With eggs:

If you would like to add the eggs, whisk them well in a small bowl, add some salt and pepper and pour them into the lecso. Stir and cook the eggs gently until they are set. Sprinkle the dish with lots of chopped parsley and serve with rice, polenta, or bread or as a side dish for meat, fish, or sausages (only the eggless version is suitable as a side dish).

Notes

  1. With seeds or deseeded, only ½ or more than 1, depending on taste and hotness of the chili.
  2. Only use ripe and flavorful fresh tomatoes, if you cannot find them stick to the canned tomatoes or add about 1 or 2 tablespoons tomato paste to the dish together with the paprika powder.
Nutrition Information:
Yield: 4 Serving Size: 1/4 of the dish
Amount Per Serving: Calories: 292Total Fat: 16gSaturated Fat: 3gTrans Fat: 0gUnsaturated Fat: 10gCholesterol: 25mgSodium: 653mgCarbohydrates: 28gFiber: 5gSugar: 11gProtein: 12g

Nutritional information is not always accurate.

17 comments
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17 comments

Kate @ Framed Cooks 07/11/2017 - 19:28

This is such a bright and colorful dish! And I can totally see making it into a full meal by adding sausage or chicken, and I LOVE the idea of cooking eggs in it! Perfect for fall! 🙂

Reply
Adina 08/11/2017 - 19:01

I love it with sausage as well, it really adds something, I’ve even made it with chorizo once, a really hot kind, it was great! 🙂

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Denise Browning 07/11/2017 - 23:51

How delicious, Adina! I need some vegetarian recipes like this as sometimes I don’t eat meat one and a while.

Reply
Adina 08/11/2017 - 18:57

Thank you, Denise, I hope you will get a chance to make it.

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Marvellina|What To Cook Today 08/11/2017 - 03:29

I wonder if we can find Romanian peppers here, probably not here in Minnesota. This dish looks amazing ! Love the vibrant red color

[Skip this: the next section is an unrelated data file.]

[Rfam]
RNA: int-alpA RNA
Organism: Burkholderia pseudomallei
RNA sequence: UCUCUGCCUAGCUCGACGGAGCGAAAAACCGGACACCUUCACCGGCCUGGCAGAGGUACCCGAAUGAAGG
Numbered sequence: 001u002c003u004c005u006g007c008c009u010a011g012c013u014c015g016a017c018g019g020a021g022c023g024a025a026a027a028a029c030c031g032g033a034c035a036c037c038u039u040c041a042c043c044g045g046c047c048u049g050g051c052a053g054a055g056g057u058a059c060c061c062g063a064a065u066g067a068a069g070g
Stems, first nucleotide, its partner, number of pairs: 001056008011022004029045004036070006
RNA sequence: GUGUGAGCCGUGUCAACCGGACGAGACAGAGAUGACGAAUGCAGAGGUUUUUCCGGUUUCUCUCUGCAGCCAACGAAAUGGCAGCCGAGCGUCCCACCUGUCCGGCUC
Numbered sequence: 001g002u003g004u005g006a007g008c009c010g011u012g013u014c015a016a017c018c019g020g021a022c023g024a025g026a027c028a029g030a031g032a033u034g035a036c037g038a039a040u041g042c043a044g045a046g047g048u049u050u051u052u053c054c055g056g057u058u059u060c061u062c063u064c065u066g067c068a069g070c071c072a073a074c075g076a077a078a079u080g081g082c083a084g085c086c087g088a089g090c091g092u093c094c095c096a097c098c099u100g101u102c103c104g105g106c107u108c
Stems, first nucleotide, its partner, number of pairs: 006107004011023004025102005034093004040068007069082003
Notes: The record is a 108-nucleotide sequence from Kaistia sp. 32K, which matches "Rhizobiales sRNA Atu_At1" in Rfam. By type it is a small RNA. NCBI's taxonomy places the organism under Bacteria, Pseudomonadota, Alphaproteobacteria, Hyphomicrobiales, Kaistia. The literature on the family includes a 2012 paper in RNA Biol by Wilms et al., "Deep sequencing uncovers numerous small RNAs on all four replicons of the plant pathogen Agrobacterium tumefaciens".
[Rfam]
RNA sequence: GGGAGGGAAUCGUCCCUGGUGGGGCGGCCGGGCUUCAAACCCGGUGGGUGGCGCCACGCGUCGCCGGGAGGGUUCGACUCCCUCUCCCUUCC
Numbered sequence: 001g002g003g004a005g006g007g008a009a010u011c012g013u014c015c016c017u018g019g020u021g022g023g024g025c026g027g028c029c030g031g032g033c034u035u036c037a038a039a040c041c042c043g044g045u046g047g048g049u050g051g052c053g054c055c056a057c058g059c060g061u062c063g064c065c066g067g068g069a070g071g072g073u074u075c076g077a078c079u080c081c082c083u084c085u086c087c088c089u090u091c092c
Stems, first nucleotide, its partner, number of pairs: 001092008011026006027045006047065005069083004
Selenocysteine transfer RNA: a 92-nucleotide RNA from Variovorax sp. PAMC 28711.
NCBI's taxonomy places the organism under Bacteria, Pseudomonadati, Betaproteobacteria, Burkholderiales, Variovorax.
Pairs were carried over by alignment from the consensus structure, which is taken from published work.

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Adina 08/11/2017 - 18:55

Maybe if you find a Turkish or Middle Eastern shop, they sell this kind of pointed red and yellow peppers as well.

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Inge Kohl 08/11/2017 - 05:34

I grew up eating something like this, but it never had eggs in it. My parents lived in Yogoslavia before moving to Germany in 1957. We called it Satarasch. I googled it and found some recipes similar to yours. A lot of them did add meat to it as well, but when you look for vegtarian Satarasch you can find some similar to yours. One of the seasonings they used and I always have on hand is Vegeta. I remember my mother used to have friends bring it from Hungaria when they would travel there. Luckily I have been able to find it here in California.

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Adina 08/11/2017 - 10:08

Hi Inge,
Yes Vegeta, my grandmother used it a lot as well. 🙂 I have never seen it here, but then I have never really searched, I should have a look in the Russian store, I can imagine finding it there. Lecso is very common all over Eastern Europe and there are probably a million versions of it. I tried some of these versions and I liked them all.

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[email protected]'s Recipes 08/11/2017 - 07:38

I love the bright red colour and wonderful flavour! A simple yet very delicious meal.

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Adina 08/11/2017 - 18:53

Thank you, Angie.

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Evi @ greenevi 08/11/2017 - 10:25

Oh, lecso is so good! I used to eat this all summer long in Hungary when I was small 🙂 It’s such a simple dish, but tastes always so amazing! Wonderful recipe, Adina!

Reply
Adina 08/11/2017 - 18:54

I refused to eat it as a child because I hated cooked peppers! How that changed! 🙂

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François 27/12/2017 - 15:32

Lesco is sooooooo delicious!!! that’s the real taste of Hungary : )

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Adina 27/12/2017 - 15:57

You’re right, Francois! 🙂

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Sissi 08/11/2017 - 17:32

Your lecso looks beautiful! I had no idea it was made in so many countries! I actually prepare lecso quite often, but my favourite are the light yellow long peppers. They have such an amazing aroma… if I don’t put them into the fridge quickly the whole kitchen smells like peppers. Like you, I always add some fresh chilli peppers too of course!

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Adina 08/11/2017 - 18:59

I like it with yellow peppers as well, or better said a combination of red and yellow. I have them all the time in the fridge, either red or yellow, they are my favorite kind of peppers, I have them raw or cooked every day.

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grace 10/11/2017 - 01:35

hearty, delicious, and so vibrant! this dish has it all, adina. 🙂